Increasing use of the product for several applications such as flame resistant, airtight gasket, and water proofing in the construction sector is one of the prominent factors stimulating market growth. The product finds its application as sealants, adhesives, and in coatings of cables and wires.
Problem detection[ edit ] As early as personal injury lawyers were aware of accidents, injuries and fatalities caused by the tread of Firestone tires separating from the tire at high speeds. All but 13 of the fatalities from these tires took place after Firestone replaced those tire with heavier duty tires.
Boyden found 21 cases of accidents caused by tread separation and forwarded the information to the NHTSA.
Firestone had more information about tire failures than Ford did because of warranty claims, but Firestone never acted on this information because it always blamed consumers for not maintaining their tires correctly or operating their vehicles in extreme environments, leading to these failures.
The consumer complaints didn't reflect the size of the problem because attorneys and their clients had almost completely stopped using the hotline to report tire failures or other complaints. Ford argued that the tire design led to higher operating temperatures compared to similar tires manufactured by Goodyear and that differences in manufacturing at Decatur led to weaker tires that were more prone to failure.
Ford also argued that the size of the wedge, a strip of rubber between the first and second belts, is smaller in Firestone tires than Michelin tires making them weaker than comparable Michelin tires. Publicly Firestone argued that Ford's recommended 26 psi inflation pressure was too low and should have been 30 psi.
In the words of Firestone CEO John Lampe, "When a driver of a vehicle has something happen such as a tread separation, they should be able to pull over not rollover.
Some outside observers have speculated about the blame worthiness of both parties;  Firestone's tires being prone to tread separation and failure, and the Explorer being especially prone to rolling over if a tire fails at speed compared to other vehicles. This cut the cost of producing the new Explorer because Ford could use existing facilities, parts, and robots and wouldn't have to design everything from scratch.
Because the Explorer was taller like a pickup truck, it had a higher center of gravity and was more likely to roll over in the event of accident.
It was also more likely to sway during sharp turns because it used the same leaf spring suspension that is found on the Ranger.
One consequence of lowering the tire pressure is increased tire temperatures which could lead to a tire failure. To fix the problem Ford reduced the amount of material in the roof of the Explorer for the second generation that went on sale beginning in The lighter roof was so weak that it would collapse under the weight of an overturned Explorer if the windshield were smashed in, a condition that often happened in rollover accidents.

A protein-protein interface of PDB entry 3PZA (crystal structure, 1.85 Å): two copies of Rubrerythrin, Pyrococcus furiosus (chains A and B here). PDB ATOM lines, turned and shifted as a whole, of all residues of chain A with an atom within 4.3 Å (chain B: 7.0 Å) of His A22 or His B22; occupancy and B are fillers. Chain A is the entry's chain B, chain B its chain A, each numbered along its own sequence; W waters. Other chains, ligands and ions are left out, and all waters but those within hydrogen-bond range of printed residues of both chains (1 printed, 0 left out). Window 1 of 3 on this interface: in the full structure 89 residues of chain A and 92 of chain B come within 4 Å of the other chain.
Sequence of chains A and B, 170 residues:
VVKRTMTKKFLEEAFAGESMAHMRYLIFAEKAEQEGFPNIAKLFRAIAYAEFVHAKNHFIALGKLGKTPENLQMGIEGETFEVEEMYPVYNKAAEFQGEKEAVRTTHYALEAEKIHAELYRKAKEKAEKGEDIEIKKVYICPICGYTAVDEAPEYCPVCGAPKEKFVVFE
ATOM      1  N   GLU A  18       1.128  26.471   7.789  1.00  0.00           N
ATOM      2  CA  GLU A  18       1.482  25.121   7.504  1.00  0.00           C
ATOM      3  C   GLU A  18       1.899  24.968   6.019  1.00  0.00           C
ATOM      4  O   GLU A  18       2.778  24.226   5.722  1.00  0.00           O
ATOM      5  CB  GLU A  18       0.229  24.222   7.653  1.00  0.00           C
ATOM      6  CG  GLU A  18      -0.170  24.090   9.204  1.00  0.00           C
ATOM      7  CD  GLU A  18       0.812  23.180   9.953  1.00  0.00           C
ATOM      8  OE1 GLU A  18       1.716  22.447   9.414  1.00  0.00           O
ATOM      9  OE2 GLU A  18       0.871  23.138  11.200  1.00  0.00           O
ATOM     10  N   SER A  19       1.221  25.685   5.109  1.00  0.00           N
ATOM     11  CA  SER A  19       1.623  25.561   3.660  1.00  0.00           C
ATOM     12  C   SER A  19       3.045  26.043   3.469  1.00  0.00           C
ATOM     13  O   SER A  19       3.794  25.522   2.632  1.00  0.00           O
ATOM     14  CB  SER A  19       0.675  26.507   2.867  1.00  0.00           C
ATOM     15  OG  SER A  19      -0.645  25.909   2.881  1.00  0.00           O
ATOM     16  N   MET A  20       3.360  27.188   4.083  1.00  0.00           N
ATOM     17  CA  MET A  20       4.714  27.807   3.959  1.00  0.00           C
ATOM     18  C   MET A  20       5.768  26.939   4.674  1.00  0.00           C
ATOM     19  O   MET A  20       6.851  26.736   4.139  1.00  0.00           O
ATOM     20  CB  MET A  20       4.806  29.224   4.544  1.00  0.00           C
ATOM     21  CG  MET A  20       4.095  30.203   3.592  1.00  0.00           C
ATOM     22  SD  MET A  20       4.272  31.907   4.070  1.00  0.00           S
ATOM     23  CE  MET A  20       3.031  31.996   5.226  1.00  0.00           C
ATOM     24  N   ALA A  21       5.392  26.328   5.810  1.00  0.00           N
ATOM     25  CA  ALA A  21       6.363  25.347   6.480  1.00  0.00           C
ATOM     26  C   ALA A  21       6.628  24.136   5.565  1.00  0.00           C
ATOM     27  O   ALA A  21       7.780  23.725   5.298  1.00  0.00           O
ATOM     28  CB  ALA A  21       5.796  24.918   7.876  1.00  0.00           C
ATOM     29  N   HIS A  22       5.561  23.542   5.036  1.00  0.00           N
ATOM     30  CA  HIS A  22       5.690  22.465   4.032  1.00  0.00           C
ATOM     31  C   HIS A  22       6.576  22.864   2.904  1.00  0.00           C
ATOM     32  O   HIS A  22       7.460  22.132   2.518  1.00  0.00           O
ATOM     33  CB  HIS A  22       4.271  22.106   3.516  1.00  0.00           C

This had the effect of raising the Explorer's center of gravity making it more prone to rolling in an accident or sharp turn.
Firestone argued that the Explorer is poorly designed and exhibits dangerous oversteer in the foreseeable event that a tire fails while driving. Firestone hired a consulting engineer to analyze the performance of the Ford Explorer and other SUV's during a tread separation, this report showed that the Explorer had a greater tendency to oversteer following a tread separation than other SUV's.
The NHTSA stated that "[t]he many crashes following tread separations of tires on these vehicles that are documented in the Firestone claims database and that have been reported to ODI by consumers and others demonstrate that such a tire failure can lead to loss of control, particularly when it is a rear tire that fails and the vehicle is being driven at high speed.
However, the fact that a vehicle exhibits linear range oversteer characteristics following a rear tire tread separation does not, in itself, indicate that the vehicle contains a safety-related defect. Moreover, the data available to ODI does not indicate that Explorers The tire pressure was raised to 30 psi, it was widened by 2.
The failure of the subject tires "begin as belt-edge separation at the edge of the second belt. This is the area of highest strain in a steel belted radial tire, primarily due to the structural discontinuity created by the abrupt change in modulus from steel to rubber.
As separation progressed it could grow to form large crescent shaped areas along one or both sides of the tire. If those areas grew large enough they could separate catastrophically, especially at high speeds where the separation was aided by the centrifugal force of the spinning tire.Case Study: Ford Motor Company’s VEP Question 1 Go ahead with the Value Enhancement Plan The feature of having both cash and new share options makes the VEP have its strengths and makes an excellence choice for Ford Motor Company.
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Firestone Tire and Rubber Company is an American tire company founded by Harvey Firestone in initially to supply solid rubber side-wire tires for fire apparatus, and later, pneumatic tires for wagons, buggies, and other forms of wheeled transportation common in the era.
Electronic health records implementation: An evaluation of information system impact and contingency factors. FORD-FIRESTONE TIRE CASE STUDY. FORD The Ford Motor Company, based in Dearborn, Michigan, manufactures automobiles and it was founded by Henry Ford in Your source for local news, sports, high school sports and weather in and around Jefferson City, Columbia, Fulton and the Lake of the Ozarks.
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